The California Air Resources Board issued OBD2 as a set of OBD systems standards for all cars in California, in 1994. This standard was formally applied in the 1996 model year and has been in use from then onwards. Additionally, the Society of Automotive Engineers and the International Standardization Organization referred to as the SAE and ISO, respectively, as well as issued standards for how digital information should be interchanged between ECUs and a scanner. Additionally, the EPA further expanded the use of OBD2 after the passage of the Clean Air Act to ensure that they match emission standards, and OBD2 is an essential part of these inspections.
With these two systems in place, technicians can service a broader range of vehicles, which is very fast and straightforward.
How has the OBD changed over the years?
Since its introduction in the 1980s, OBD has changed a lot over the years. Earlier, the system would inform the user that there was a challenge using the MIL but wouldn’t keep any data according to the issue’s nature. As vehicles become more sophisticated, the number of sensors set up in cars increased, as did the information kept inside the system.
How does OBD work?
A basic OBD system comes with a central system, a network of sensors, indicators, and a connection point, making a complete monitoring system with standardized access and readability. The OBD system features these parts:
ECU – the central section of the OBD system is the Electronic Control Unit, also referred to as ECU. The ECU gathers input from different sensors within the vehicle. Later on, it uses this information to either monitor for problems, or control parts of the cars, such as fuel injectors.
Sensors – sensors can be found all over the vehicle – from the engine and the chassis to the electronic system. Every system sends codes to the ECU, defining the source and the parameters of the signal. The ECU then reads and interprets these signals.
DTC – When a sensor sends information to the ECU that falls outside of the usual range, then the ECU saves the information as a code referred to as Diagnostic Trouble Code or DTC. Basically, the DTC code is a list of letters and numbers that show the issue’s source and nature.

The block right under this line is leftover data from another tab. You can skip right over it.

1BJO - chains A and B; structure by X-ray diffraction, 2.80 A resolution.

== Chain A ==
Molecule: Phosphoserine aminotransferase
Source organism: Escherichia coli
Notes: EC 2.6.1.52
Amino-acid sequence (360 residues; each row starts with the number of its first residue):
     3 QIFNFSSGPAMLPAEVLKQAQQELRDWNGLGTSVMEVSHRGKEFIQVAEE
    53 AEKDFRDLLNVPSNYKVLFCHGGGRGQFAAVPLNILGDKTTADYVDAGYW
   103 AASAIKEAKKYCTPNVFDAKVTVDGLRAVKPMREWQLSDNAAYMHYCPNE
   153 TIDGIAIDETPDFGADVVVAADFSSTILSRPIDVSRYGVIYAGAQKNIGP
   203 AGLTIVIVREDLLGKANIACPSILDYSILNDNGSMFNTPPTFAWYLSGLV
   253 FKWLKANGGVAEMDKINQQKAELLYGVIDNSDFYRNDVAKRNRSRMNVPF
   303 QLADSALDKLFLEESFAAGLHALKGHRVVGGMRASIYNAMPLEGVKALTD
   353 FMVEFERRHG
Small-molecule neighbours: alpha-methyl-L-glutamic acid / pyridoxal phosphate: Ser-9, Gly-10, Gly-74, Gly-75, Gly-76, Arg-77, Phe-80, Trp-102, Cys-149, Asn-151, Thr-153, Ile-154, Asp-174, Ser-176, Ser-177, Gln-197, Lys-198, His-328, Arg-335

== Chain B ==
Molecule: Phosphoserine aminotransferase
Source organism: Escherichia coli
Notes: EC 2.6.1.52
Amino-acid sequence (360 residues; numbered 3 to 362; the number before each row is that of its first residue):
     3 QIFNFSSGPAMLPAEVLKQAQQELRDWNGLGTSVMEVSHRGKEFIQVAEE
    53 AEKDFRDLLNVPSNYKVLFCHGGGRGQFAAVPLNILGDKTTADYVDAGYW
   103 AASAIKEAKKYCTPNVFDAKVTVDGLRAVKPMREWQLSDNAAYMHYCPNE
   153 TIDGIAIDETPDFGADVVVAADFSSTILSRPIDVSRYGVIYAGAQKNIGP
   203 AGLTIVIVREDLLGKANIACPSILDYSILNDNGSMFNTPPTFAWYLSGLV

MIL – After the ECU gathers a DTC code, it sends a signal to the vehicle’s dashboard to turn on the right indicator light. These lights are referred to as Malfunction Indicator Lights or MILs, and they give an early warning system for vehicle problems. Note that if the light turns on and stays on, the issue is minor. But if the light flashes, the issue is significant and has to be handled right away.
DLC – All of the information and DTCs gathered by the ECU can be accessed through the Diagnostic Link Connector or DLC. Note that the DLC is the point of access for vehicles with OBD systems and is usually located below the dashboard on the driver’s side of the car. Nonetheless, it can be situated somewhere else in commercial vehicles.
What can I use the OBD for?
On-Board Diagnostic tools can diagnose a wide range of vehicle problems. Furthermore, their work has expanded and includes doing more than just detecting issues with your vehicle. Additional OBD uses include:
- Emission testing – OBD2 testing is now a usual way of testing vehicles for emissions in states of the U.S that needs it. As a result, drivers can quickly know if their vehicles are compliant with emissions or not.
- Driver behavior monitoring – most automotive-related industries have continued to use OBD systems as a method of tracking driver behavior.
- Commercial vehicles telematics – commercial vehicle companies typically utilize what is known as Generic OBD2 to collect data about their fleet. This includes fuel efficiency tracking, remote diagnostics, fleet monitoring, driver behavior monitoring, and much more.
Now that you know what OBD is and its benefits, ensure to acquire the suitable OBD2 scanner for diagnosing your vehicle make and model. Note that all OBD scanners are not the same as some are more advanced than others.